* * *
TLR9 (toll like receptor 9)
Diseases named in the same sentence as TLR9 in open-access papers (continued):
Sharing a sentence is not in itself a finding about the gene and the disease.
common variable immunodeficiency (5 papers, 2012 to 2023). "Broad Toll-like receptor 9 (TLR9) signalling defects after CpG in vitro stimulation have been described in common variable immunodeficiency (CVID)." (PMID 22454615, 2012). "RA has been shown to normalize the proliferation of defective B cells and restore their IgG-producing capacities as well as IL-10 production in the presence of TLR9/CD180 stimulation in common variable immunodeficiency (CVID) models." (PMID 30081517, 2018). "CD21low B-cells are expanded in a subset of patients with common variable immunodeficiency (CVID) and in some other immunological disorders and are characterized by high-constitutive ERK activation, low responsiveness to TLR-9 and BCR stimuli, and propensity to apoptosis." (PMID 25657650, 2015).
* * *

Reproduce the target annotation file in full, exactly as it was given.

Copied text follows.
TLR9 (toll like receptor 9)
Diseases named in the same sentence as TLR9 in open-access papers (continued):
Sharing a sentence is not in itself a finding about the gene and the disease.
common variable immunodeficiency (5 papers, 2012 to 2023). "Broad Toll-like receptor 9 (TLR9) signalling defects after CpG in vitro stimulation have been described in common variable immunodeficiency (CVID)." (PMID 22454615, 2012). "RA has been shown to normalize the proliferation of defective B cells and restore their IgG-producing capacities as well as IL-10 production in the presence of TLR9/CD180 stimulation in common variable immunodeficiency (CVID) models." (PMID 30081517, 2018). "CD21low B-cells are expanded in a subset of patients with common variable immunodeficiency (CVID) and in some other immunological disorders and are characterized by high-constitutive ERK activation, low responsiveness to TLR-9 and BCR stimuli, and propensity to apoptosis." (PMID 25657650, 2015).